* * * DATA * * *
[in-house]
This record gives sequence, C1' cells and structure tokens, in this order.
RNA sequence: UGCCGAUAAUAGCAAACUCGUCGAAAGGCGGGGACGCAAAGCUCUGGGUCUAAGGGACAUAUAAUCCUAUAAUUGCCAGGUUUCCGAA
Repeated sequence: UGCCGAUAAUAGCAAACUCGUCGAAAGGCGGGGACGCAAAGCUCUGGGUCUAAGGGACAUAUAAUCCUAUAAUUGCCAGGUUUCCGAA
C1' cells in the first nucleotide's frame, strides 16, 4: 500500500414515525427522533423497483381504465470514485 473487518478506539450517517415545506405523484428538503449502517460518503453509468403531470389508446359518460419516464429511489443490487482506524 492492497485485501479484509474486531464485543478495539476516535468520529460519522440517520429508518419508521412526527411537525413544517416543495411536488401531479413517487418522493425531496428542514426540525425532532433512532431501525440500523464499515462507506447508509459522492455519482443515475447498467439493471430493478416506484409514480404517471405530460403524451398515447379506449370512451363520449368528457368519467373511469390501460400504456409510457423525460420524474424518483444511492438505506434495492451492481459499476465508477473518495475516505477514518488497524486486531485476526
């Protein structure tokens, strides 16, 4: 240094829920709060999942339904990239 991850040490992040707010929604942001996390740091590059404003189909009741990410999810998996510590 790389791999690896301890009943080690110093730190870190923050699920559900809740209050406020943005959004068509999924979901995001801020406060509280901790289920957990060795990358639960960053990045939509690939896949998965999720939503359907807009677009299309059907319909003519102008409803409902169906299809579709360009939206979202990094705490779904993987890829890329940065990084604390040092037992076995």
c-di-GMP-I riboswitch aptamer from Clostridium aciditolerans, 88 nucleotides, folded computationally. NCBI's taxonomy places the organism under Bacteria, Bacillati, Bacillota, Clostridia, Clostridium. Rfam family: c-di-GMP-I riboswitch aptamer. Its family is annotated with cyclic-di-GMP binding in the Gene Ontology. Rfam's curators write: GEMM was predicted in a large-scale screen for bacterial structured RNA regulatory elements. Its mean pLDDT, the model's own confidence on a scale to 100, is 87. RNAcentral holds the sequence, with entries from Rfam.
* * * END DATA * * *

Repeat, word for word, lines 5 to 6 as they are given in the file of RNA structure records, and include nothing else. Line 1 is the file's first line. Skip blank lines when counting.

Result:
C1' cells in the first nucleotide's frame, strides 16, 4: 500500500414515525427522533423497483381504465470514485 473487518478506539450517517415545506405523484428538503449502517460518503453509468403531470389508446359518460419516464429511489443490487482506524 492492497485485501479484509474486531464485543478495539476516535468520529460519522440517520429508518419508521412526527411537525413544517416543495411536488401531479413517487418522493425531496428542514426540525425532532433512532431501525440500523464499515462507506447508509459522492455519482443515475447498467439493471430493478416506484409514480404517471405530460403524451398515447379506449370512451363520449368528457368519467373511469390501460400504456409510457423525460420524474424518483444511492438505506434495492451492481459499476465508477473518495475516505477514518488497524486486531485476526
């Protein structure tokens, strides 16, 4: 240094829920709060999942339904990239 991850040490992040707010929604942001996390740091590059404003189909009741990410999810998996510590 790389791999690896301890009943080690110093730190870190923050699920559900809740209050406020943005959004068509999924979901995001801020406060509280901790289920957990060795990358639960960053990045939509690939896949998965999720939503359907807009677009299309059907319909003519102008409803409902169906299809579709360009939206979202990094705490779904993987890829890329940065990084604390040092037992076995």